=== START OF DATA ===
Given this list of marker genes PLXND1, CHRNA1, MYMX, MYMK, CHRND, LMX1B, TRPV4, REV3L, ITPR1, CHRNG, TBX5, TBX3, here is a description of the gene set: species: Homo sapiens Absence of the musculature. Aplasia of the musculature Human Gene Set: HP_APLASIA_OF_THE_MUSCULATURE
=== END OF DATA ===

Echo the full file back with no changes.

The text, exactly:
Given this list of marker genes PLXND1, CHRNA1, MYMX, MYMK, CHRND, LMX1B, TRPV4, REV3L, ITPR1, CHRNG, TBX5, TBX3, here is a description of the gene set: species: Homo sapiens Absence of the musculature. Aplasia of the musculature Human Gene Set: HP_APLASIA_OF_THE_MUSCULATURE